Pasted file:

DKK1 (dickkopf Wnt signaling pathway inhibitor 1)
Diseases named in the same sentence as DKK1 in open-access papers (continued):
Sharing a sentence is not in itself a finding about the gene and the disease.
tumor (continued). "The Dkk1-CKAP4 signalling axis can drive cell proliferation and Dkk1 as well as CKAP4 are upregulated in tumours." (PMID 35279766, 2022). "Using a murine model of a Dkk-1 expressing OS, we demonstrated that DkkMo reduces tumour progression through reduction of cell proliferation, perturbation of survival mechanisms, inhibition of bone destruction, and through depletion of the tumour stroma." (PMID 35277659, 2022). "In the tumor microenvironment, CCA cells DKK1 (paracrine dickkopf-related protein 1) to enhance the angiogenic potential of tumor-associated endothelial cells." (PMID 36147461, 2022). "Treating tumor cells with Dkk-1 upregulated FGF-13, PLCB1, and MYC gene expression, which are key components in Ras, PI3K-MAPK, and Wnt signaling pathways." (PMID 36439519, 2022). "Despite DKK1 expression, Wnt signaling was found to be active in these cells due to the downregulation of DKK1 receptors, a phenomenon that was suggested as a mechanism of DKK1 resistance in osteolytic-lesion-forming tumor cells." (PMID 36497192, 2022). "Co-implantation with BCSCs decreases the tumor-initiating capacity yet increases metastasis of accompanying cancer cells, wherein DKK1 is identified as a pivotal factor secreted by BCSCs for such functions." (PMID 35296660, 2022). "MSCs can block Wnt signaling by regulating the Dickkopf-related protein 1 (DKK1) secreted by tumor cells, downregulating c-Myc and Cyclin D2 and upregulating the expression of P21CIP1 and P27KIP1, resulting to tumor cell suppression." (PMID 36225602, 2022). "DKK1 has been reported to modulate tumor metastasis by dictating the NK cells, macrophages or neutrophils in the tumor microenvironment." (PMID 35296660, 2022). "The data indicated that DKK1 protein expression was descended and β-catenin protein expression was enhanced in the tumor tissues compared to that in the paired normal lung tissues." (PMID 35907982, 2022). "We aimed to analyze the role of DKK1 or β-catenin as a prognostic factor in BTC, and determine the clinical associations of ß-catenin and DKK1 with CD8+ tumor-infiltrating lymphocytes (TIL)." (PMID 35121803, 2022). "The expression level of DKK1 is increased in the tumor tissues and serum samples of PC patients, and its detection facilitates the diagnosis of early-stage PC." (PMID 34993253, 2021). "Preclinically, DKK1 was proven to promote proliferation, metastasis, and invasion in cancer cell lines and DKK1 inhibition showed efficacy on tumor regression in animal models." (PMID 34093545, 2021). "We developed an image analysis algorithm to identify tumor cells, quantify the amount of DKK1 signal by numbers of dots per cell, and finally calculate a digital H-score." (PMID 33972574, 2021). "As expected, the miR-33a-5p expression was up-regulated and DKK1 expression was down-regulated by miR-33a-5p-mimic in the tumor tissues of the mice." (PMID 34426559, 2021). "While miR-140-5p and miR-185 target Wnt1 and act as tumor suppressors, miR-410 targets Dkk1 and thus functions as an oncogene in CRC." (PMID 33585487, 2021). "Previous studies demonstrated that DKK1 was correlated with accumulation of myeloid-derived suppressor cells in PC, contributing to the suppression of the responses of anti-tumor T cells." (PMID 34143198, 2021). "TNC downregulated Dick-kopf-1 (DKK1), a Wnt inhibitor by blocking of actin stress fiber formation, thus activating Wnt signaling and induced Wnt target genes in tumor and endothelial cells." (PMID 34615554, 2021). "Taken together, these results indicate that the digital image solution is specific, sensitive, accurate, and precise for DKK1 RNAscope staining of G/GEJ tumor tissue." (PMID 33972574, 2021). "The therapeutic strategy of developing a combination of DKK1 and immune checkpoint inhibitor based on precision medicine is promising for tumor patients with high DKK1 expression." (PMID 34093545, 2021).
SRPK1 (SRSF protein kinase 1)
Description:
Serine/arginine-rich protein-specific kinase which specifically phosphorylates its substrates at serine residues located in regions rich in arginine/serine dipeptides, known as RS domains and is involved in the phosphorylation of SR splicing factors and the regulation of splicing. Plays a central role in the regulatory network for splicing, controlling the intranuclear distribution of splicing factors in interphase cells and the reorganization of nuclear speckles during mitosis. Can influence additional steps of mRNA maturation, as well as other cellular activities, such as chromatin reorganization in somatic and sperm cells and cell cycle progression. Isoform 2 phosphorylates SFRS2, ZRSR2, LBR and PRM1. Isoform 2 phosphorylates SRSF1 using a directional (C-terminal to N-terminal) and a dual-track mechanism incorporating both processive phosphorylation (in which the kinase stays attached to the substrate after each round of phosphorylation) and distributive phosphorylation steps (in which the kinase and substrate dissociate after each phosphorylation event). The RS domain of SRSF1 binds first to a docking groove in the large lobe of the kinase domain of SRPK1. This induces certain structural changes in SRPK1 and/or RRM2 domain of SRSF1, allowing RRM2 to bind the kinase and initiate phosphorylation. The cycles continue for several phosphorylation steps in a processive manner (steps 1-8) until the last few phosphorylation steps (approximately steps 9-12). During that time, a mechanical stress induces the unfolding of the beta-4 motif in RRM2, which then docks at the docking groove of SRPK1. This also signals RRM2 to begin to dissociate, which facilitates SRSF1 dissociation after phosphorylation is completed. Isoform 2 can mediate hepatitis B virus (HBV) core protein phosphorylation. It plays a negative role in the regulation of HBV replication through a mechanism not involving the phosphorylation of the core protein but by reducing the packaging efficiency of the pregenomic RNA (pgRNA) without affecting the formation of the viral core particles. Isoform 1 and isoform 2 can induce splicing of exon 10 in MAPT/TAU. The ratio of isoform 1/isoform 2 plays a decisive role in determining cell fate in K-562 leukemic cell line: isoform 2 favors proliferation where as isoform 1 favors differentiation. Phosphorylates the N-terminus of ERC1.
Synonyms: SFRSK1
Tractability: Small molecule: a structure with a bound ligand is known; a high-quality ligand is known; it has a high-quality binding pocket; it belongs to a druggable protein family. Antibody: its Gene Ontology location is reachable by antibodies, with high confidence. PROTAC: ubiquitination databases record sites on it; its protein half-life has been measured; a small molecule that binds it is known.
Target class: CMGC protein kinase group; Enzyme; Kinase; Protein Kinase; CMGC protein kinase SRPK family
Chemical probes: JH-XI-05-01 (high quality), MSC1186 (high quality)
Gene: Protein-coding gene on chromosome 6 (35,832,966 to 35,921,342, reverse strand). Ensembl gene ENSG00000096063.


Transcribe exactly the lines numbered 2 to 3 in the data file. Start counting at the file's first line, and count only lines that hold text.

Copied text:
Diseases named in the same sentence as DKK1 in open-access papers (continued):
Sharing a sentence is not in itself a finding about the gene and the disease.